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Buzz/static on AM radio?

Discussion in 'GM Electrical Tech' started by estrom, Oct 21, 2013.

  1. estrom

    estrom Member 1 Year

    What the heck causes the buzz/static when the stereo is on AM? Thanks.
     
  2. Crawdaddy

    Crawdaddy ↑↑↑ Has no life Staff Member 5+ Years 1000 Posts Platinum Contributor

    In short, electrical noise. Where the noise is coming from could be from numerous sources including power lines and the isolators on power poles, other bad electrical connections in houses and businesses, right down to plasma TVs with poorly designed power supplies. It can also potentially be caused by DC electrical interference from bad connections on the vehicle or spark plug wires that the insulation is failing on.
     
  3. estrom

    estrom Member 1 Year

    It definitely is something on the vehicle because it's there no matter where I go and it's constant. I've just put new plug wires on it so I can't imagine that being the problem.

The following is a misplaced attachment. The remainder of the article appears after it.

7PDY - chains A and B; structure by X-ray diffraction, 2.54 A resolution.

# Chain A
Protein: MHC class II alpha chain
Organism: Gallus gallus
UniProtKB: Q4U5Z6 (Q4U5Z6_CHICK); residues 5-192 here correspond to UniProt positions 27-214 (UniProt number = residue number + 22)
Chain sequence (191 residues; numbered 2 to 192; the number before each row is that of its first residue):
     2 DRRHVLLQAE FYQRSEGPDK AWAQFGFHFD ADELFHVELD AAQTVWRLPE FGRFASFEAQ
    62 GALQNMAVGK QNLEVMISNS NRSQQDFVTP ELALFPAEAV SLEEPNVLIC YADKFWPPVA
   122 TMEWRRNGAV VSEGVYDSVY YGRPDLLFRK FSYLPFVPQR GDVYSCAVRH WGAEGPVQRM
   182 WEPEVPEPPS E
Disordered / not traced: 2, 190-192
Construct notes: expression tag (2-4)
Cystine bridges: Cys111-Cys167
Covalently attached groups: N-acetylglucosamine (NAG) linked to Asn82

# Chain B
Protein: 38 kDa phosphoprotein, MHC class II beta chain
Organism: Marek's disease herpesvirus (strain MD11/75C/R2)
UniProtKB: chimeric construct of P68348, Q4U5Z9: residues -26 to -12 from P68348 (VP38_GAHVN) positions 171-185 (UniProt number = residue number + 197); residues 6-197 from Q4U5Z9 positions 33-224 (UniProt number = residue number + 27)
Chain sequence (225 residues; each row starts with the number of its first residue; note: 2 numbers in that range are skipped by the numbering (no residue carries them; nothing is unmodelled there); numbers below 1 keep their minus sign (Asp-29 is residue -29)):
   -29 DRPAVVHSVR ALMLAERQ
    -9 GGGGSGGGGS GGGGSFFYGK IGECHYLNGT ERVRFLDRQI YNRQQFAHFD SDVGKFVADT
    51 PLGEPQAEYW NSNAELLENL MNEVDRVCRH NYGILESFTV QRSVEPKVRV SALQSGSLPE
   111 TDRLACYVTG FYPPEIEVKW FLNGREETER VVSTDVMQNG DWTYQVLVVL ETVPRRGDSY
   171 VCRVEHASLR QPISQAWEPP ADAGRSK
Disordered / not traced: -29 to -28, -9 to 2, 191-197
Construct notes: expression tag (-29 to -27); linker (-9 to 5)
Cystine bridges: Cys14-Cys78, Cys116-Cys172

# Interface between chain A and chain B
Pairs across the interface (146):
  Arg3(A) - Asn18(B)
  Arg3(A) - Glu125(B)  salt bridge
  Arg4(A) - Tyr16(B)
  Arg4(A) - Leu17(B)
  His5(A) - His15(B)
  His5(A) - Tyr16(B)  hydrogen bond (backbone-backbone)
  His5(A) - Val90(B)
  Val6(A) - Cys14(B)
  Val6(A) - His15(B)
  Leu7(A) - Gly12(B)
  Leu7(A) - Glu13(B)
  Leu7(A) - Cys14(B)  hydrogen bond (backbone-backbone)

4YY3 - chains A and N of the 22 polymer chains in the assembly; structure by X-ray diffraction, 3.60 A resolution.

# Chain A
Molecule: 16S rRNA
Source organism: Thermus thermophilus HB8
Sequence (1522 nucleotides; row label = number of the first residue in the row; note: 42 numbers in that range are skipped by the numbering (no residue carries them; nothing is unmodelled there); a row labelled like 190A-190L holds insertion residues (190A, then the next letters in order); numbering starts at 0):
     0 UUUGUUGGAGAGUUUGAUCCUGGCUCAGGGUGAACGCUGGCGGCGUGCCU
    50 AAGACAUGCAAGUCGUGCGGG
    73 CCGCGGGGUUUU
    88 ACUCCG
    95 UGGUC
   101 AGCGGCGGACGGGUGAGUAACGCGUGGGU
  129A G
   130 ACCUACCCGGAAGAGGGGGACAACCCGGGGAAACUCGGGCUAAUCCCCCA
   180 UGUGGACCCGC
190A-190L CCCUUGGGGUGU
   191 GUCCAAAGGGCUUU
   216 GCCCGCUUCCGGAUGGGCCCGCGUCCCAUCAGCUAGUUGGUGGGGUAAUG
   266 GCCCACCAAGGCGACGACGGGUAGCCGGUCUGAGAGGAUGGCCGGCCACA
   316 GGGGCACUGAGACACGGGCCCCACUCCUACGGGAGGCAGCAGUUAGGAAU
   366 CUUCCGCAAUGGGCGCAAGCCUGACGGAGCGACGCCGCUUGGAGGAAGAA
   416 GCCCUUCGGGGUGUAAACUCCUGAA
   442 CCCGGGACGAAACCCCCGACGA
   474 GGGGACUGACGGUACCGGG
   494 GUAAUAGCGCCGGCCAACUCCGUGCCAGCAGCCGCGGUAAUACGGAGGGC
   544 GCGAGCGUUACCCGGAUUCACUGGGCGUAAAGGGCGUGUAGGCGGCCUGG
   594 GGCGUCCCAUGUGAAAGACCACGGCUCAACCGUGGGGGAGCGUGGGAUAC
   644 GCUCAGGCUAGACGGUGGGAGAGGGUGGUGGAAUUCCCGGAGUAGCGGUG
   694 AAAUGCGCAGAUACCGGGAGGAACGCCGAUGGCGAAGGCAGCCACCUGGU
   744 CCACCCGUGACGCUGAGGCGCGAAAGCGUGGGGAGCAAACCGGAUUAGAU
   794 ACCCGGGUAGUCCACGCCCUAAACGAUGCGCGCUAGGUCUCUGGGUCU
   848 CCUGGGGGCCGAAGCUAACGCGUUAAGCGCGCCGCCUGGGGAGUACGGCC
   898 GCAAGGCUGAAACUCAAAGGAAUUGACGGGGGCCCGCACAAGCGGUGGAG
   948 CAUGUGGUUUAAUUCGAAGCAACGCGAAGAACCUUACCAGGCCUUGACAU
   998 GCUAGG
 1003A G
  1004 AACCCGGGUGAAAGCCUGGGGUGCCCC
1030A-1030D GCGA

4. Enkeiavalanche

    Enkeiavalanche Rockstar 4 Years ROTM Winner 5000 Posts

    I put a HD Tuner in my truck and get most Am Stations in like FM sound...
     
  5. summitwhite11

    summitwhite11 Member 1 Year 100 Posts

    In many cases it comes thru the ignition system, alternator, leaky plug wires, (not the case here) faulty diode, and a host of other sources as mentioned, a quick 20 dollar fix can be found at the local radio shack or stereo shop, what you want is an RFI filter, with AM you can have radio frequency interference, the RFI filter will prevent that from coming thru your radio. Attaches to the radio power in, simple install. fluid filter, air filter, noise filter, man you need a filter for everything these days, lol.
     
  6. poncho62

    poncho62 Member 1 Year 100 Posts

    Basically, AM is transmitted on a lower frequency than FM and is more susceptible to interference......

    More AM/FM facts

    [TABLE="class: zebra-striped"]
    [TR]
    [TH="class: acol"][/TH]
    [TH="class: vcol"]AM[/TH]
    [TH="class: vcol"]FM[/TH]
    [/TR]